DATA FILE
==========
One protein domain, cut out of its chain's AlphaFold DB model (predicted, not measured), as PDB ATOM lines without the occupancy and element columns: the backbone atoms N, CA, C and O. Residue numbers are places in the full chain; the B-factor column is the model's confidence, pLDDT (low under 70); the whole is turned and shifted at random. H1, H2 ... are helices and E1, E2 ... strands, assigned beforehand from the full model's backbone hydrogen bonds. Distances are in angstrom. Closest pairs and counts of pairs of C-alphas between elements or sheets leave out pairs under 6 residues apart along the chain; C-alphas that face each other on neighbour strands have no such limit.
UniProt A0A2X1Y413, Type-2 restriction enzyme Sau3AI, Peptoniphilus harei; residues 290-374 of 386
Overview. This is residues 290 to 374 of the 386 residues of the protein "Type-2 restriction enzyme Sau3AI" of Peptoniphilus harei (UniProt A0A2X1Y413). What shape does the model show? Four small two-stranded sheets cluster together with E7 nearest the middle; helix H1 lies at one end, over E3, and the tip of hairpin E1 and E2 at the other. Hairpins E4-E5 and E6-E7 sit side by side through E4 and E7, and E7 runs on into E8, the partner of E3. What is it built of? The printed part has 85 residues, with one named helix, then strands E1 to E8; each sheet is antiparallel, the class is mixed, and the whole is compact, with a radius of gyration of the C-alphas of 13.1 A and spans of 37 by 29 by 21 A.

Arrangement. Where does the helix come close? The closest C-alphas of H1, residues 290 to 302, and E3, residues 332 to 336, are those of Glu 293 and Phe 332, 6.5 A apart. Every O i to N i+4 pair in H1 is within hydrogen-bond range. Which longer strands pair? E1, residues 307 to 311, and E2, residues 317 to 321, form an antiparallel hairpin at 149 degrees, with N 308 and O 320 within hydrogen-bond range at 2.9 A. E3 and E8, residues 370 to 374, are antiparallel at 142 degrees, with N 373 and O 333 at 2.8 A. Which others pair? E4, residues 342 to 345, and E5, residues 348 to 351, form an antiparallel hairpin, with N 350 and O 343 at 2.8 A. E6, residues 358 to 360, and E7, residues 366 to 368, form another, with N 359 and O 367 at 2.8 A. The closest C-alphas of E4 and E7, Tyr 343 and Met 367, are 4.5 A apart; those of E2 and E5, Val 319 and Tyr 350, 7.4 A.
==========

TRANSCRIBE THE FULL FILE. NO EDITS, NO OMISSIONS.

One protein domain, cut out of its chain's AlphaFold DB model (predicted, not measured), as PDB ATOM lines without the occupancy and element columns: the backbone atoms N, CA, C and O. Residue numbers are places in the full chain; the B-factor column is the model's confidence, pLDDT (low under 70); the whole is turned and shifted at random. H1, H2 ... are helices and E1, E2 ... strands, assigned beforehand from the full model's backbone hydrogen bonds. Distances are in angstrom. Closest pairs and counts of pairs of C-alphas between elements or sheets leave out pairs under 6 residues apart along the chain; C-alphas that face each other on neighbour strands have no such limit.
UniProt A0A2X1Y413, Type-2 restriction enzyme Sau3AI, Peptoniphilus harei; residues 290-374 of 386
Overview. This is residues 290 to 374 of the 386 residues of the protein "Type-2 restriction enzyme Sau3AI" of Peptoniphilus harei (UniProt A0A2X1Y413). What shape does the model show? Four small two-stranded sheets cluster together with E7 nearest the middle; helix H1 lies at one end, over E3, and the tip of hairpin E1 and E2 at the other. Hairpins E4-E5 and E6-E7 sit side by side through E4 and E7, and E7 runs on into E8, the partner of E3. What is it built of? The printed part has 85 residues, with one named helix, then strands E1 to E8; each sheet is antiparallel, the class is mixed, and the whole is compact, with a radius of gyration of the C-alphas of 13.1 A and spans of 37 by 29 by 21 A.

Arrangement. Where does the helix come close? The closest C-alphas of H1, residues 290 to 302, and E3, residues 332 to 336, are those of Glu 293 and Phe 332, 6.5 A apart. Every O i to N i+4 pair in H1 is within hydrogen-bond range. Which longer strands pair? E1, residues 307 to 311, and E2, residues 317 to 321, form an antiparallel hairpin at 149 degrees, with N 308 and O 320 within hydrogen-bond range at 2.9 A. E3 and E8, residues 370 to 374, are antiparallel at 142 degrees, with N 373 and O 333 at 2.8 A. Which others pair? E4, residues 342 to 345, and E5, residues 348 to 351, form an antiparallel hairpin, with N 350 and O 343 at 2.8 A. E6, residues 358 to 360, and E7, residues 366 to 368, form another, with N 359 and O 367 at 2.8 A. The closest C-alphas of E4 and E7, Tyr 343 and Met 367, are 4.5 A apart; those of E2 and E5, Val 319 and Tyr 350, 7.4 A.